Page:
Homo habilis: is it an invalid taxon?

In recent years, the most widely-used creationist argument for dismissing Homo habilis is one popularized by Marvin Lubenow in his 1992 book Bones of Contention. Lubenow argued that habilis was a mixture of at least two species: some of the specimens, such as ER 1470, are humans, while others, such as ER 1813 and OH 24, are apes. As such, Lubenow concluded, H. habilis was not a valid species.

The fossils which have been attributed to habilis are very diverse, and virtually all scientists now agree that they belong to at least two species. Moreover, there is much disagreement about which fossils should be assigned to which species. As Richard Leakey put it in the book Origins Reconsidered:

Of the several dozen specimens that have been said at one time or another to belong in this species [habilis], at least half probably don't. But there is no consensus as to which 50 percent should be excluded. No one anthropologist's 50 percent is quite the same as another's. (Leakey and Lewin 1992)

Similar statements by other scientists are not hard to find. Based on them, creationists have taken to claiming that even mainstream scientists have abandoned habilis as a valid species. For example, an article at the Answers in Genesis website by Carl Wieland (Skull wars: new Homo erectus skull in Ethiopia) claims that:

So-called Homo habilis has pretty well died as a taxon, the confusion seemingly caused by assigning of either erectus or, more commonly, australopithecine fossil pieces into this 'taxonomic waste bin'. (Wieland 2002)
and another article at the same site (rebutted here by Colin Groves) says that:
Homo habilis is now widely recognized as a mixture of different types, technically called an 'invalid taxon'.

What creationists do not understand is that when scientists say that habilis may consist of two or more species, they are not saying that habilis is an invalid species. The reason is that one of those species is Homo habilis. Habilis would be an invalid species if, and only if, its type specimen, OH 7, was determined to belong to a previously defined species. That has not happened and almost certainly will not happen, for the reason that OH 7 differs from all previously named species. (Note that some scientists, for example Wood and Collard (1999), have argued that habiline fossils should be reassigned to the australopithecines, but they are not saying habilis is an invalid species, merely that it should be Australopithecus habilis, not Homo habilis.)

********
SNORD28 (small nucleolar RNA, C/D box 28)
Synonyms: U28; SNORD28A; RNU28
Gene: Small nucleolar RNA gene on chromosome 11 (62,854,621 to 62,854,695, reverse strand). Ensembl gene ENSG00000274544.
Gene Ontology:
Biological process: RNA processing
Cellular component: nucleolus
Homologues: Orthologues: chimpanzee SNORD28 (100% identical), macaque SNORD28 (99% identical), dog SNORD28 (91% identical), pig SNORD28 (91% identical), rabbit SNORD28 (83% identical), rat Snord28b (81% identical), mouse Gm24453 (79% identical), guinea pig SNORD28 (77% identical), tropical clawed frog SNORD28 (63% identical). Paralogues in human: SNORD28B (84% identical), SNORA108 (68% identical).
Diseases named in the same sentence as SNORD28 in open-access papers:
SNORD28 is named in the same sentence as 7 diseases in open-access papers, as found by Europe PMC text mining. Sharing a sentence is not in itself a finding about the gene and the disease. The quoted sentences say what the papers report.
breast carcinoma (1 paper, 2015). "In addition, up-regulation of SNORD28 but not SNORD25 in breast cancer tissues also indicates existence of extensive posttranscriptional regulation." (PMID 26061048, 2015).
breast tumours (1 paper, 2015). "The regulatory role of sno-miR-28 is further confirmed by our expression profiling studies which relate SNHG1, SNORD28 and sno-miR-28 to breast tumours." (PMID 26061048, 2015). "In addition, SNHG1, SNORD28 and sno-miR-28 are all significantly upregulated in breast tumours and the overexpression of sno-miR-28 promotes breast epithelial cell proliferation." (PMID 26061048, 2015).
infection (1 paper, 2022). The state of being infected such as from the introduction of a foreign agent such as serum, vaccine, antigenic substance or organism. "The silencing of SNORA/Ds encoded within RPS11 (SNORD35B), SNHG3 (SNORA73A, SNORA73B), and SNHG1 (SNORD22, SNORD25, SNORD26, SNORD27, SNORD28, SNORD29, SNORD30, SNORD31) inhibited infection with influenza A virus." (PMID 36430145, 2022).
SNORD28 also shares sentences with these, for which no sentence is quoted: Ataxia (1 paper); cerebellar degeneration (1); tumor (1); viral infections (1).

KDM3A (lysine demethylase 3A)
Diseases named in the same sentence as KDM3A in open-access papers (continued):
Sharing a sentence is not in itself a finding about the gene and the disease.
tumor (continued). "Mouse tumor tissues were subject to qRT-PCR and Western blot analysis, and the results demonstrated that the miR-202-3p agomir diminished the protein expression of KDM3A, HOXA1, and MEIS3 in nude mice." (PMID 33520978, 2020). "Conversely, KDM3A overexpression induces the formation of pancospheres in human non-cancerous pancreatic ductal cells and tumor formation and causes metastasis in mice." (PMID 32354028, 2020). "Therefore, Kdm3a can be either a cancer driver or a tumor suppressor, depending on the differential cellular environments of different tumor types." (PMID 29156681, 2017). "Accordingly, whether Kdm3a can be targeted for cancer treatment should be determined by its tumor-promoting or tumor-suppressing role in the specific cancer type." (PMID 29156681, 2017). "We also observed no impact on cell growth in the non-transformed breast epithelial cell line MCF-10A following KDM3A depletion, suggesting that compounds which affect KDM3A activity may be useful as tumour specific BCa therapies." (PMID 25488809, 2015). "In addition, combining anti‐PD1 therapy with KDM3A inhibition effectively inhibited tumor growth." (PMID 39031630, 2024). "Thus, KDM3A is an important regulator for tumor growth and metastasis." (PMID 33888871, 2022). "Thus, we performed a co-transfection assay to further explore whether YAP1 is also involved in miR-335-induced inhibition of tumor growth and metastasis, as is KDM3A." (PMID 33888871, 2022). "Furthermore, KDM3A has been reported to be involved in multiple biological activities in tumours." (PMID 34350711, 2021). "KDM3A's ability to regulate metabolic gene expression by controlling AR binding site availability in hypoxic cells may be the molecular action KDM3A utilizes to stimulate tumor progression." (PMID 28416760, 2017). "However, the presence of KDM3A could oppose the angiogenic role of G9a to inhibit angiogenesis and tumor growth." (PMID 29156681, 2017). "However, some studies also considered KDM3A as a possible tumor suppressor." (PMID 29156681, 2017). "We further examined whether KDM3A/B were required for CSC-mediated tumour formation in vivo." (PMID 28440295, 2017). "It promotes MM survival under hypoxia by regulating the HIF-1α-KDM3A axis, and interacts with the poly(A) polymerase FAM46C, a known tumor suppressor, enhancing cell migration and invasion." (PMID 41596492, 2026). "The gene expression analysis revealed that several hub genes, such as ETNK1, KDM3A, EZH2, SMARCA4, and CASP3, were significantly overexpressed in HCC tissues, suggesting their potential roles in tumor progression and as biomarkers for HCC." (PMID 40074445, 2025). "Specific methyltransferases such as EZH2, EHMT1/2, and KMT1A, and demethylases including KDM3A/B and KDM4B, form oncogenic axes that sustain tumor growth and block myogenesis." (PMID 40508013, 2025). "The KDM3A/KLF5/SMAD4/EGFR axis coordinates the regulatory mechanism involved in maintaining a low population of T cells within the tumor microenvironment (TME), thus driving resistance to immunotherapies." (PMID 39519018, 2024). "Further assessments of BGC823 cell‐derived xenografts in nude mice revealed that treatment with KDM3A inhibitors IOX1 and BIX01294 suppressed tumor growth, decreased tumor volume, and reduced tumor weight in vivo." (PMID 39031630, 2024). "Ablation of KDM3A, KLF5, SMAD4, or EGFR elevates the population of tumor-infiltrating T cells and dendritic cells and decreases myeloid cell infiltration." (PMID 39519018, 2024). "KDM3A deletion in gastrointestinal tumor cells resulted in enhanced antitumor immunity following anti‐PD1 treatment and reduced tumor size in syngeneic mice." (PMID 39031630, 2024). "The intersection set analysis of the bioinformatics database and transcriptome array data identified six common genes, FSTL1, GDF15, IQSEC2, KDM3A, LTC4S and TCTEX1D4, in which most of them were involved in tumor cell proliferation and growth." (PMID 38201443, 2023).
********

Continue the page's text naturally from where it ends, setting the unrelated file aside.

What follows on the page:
None of this should come as any surprise, incidentally. Anyone who reads either scientific papers or popular articles on paleoanthropology will quickly see that habilis is alive and well, and routinely referred to. I am not offhand aware of any paleoanthropologists who consider habilis an invalid species.

Ronald Gravendeel, a Dutch Ph.D. student in biology, queried the above statement by Carl Wieland and asked for references for it. In AIG's response to Gravendeel (Homo erectus misunderstandings?), Carl Wieland elaborated, giving a source for his claim:

For some years now, most evolutionist specialists nowadays agree that H. habilis was probably always a phantom taxon, with a bag of fossils belonging to either H. erectus/ergaster or to australopithecines thrown into this 'taxonomic wastebin' (we have a video, The Image of God, for sale on our Web site which makes this plain, through an interview with Dr Fred Spoor, a Dutch-born paleoanthropologist in the UK, and joint editor of the Journal of Human Evolution. But it is 'common knowledge'.) (Wieland 2002)
(An earlier version of this article stated even more forcefully that "Frankly, this is such common knowledge that this question seems as quaint as asking for a reference that water contains hydrogen and oxygen.")